Once considered nothing more than “mere” estate-planning devices, trusts play a large and growing role in the international economy, holding trillions of dollars of assets and generating billions of dollars of income each year. However, the rising popularity of both commercial and noncommercial trusts has led to an explosion in hostile trust litigation, leading settlors and trustees to search for new and less expensive ways to resolve trust-related disputes.
One possible solution involves use of a mandatory arbitration provision in the trust itself. However, the unique, multiparty nature of trust disputes often makes this sort of arbitration highly controversial.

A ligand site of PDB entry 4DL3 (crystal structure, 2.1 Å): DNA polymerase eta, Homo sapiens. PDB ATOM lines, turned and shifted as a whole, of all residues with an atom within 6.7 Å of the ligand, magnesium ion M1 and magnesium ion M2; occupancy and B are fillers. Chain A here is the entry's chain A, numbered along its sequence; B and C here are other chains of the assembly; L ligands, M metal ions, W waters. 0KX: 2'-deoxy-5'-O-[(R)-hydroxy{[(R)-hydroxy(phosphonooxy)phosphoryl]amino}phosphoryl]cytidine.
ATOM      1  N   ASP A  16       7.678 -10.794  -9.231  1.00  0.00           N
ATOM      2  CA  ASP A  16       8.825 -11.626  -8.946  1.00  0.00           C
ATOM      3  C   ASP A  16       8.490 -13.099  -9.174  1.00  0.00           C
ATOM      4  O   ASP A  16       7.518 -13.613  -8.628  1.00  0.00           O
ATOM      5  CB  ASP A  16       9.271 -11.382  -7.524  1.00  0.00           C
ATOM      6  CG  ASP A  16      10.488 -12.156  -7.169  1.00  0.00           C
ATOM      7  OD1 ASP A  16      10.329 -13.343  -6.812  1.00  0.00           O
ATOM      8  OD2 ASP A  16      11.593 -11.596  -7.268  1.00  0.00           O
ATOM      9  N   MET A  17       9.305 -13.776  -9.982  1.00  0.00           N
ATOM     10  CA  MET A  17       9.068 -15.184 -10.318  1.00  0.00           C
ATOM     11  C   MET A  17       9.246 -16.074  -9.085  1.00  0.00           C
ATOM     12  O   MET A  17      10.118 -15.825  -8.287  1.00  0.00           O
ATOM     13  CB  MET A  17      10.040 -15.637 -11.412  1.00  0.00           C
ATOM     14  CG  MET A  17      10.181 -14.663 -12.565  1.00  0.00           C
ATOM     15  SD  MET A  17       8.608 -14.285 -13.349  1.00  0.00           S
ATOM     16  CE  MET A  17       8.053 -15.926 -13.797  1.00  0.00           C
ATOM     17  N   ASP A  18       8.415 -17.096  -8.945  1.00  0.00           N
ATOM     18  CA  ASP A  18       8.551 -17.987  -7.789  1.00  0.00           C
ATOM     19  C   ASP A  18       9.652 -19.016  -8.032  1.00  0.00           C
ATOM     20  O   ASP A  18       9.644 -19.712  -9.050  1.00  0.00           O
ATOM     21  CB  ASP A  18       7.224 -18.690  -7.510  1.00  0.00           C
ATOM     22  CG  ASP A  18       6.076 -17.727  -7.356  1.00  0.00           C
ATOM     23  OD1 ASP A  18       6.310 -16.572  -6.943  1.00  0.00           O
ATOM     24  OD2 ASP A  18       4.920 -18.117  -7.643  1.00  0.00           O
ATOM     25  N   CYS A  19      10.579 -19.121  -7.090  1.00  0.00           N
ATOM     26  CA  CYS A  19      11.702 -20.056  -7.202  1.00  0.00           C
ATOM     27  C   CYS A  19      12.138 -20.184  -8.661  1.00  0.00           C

This Article considers the various issues that arise when two separate bodies of law—trust law and arbitration law—collide, using recent developments in the field of international commercial arbitration to address some of the more intransigent problems facing trust arbitration. In so doing, this Article introduces a number of new judicial decisions not previously considered in the scholarly literature and brings a uniquely comparative and international perspective to the debate regarding the jurisprudential propriety of mandatory trust arbitration.